The basic idea is just that. When we practice, our first priority is playing the piece well. Practicing a piece means training our hands and our mind to perform specific motions – if we train them incorrectly, they’ll repeat them incorrectly. As a former teacher of mine always said, “garbage in, garbage out.”
Playing well requires being comfortable with the piece, so when we are learning a new piece of music our job is to make it comfortable. If we just sit down and try to play an unfamiliar piece, we will almost certainly be uncomfortable, and thus we will play poorly. How do we take something unfamiliar and make it comfortable? We have two powerful tools with which we can address this: playing slowly, and playing small sections. The example I gave earlier of a realistic practice goal used both of those techniques.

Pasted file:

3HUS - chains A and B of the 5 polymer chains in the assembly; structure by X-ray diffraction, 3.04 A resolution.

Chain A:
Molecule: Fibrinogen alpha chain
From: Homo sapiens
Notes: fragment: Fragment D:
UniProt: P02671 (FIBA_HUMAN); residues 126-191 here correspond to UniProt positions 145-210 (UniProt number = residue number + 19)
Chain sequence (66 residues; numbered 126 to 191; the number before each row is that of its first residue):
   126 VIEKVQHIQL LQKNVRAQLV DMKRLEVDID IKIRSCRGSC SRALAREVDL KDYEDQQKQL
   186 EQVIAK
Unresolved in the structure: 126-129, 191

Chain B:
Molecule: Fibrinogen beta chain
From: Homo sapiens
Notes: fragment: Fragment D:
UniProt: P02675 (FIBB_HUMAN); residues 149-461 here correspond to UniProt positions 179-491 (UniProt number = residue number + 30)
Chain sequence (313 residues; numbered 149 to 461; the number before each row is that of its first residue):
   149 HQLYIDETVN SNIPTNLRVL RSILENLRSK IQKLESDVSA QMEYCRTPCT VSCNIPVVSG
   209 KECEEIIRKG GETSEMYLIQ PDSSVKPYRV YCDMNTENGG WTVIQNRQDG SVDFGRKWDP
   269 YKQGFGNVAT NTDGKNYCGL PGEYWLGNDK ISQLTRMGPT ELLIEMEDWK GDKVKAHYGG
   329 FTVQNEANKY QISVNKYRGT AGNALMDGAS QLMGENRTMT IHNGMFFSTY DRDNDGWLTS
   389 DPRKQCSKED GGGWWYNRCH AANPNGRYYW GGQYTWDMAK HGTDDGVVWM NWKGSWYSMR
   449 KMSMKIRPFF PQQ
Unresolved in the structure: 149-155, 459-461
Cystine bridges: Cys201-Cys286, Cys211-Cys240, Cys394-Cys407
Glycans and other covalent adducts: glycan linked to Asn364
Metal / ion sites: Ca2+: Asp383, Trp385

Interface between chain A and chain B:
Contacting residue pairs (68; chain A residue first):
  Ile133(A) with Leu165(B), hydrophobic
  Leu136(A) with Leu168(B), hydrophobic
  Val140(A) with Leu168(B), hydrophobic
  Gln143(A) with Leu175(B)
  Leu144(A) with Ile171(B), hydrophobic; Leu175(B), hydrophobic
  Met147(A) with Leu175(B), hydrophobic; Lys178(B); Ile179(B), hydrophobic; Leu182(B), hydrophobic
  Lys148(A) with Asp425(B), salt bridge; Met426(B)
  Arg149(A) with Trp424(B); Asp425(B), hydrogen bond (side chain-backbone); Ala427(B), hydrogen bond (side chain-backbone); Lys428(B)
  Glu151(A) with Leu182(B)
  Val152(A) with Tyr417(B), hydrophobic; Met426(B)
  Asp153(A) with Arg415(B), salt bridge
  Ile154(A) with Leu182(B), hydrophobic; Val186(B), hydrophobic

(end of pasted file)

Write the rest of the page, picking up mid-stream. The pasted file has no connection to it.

It isn’t hard to grasp the principle of these two tricks. A small chunk of a piece is easier to understand than the entire piece all at once is. Likewise, playing something slowly gives us more time to figure out what’s next than playing at full tempo does. What can be tougher is figuring out how and when to use those techniques. What section of the piece should I take? How slow is slow enough? How do I know when I can speed it back up? The answer is always determined by our golden rule: playing well. If I’m making mistakes, or the posture of my hands isn’t good, that means I’m playing faster than I’m ready to. If I’m struggling to find the next notes, I’m looking at too large of a section. Make no mistake (pun intended!), I’m not suggesting that making mistakes when we play is “bad.” Like I said before, everybody makes mistakes. In fact, making mistakes can sometimes be useful, because it shows us what areas of a piece we’re the least familiar with. What I’m saying is that our hands execute the motions that we teach them, so if we’re sloppy when we teach them then they’ll be sloppy when it’s time to perform! No mystery there.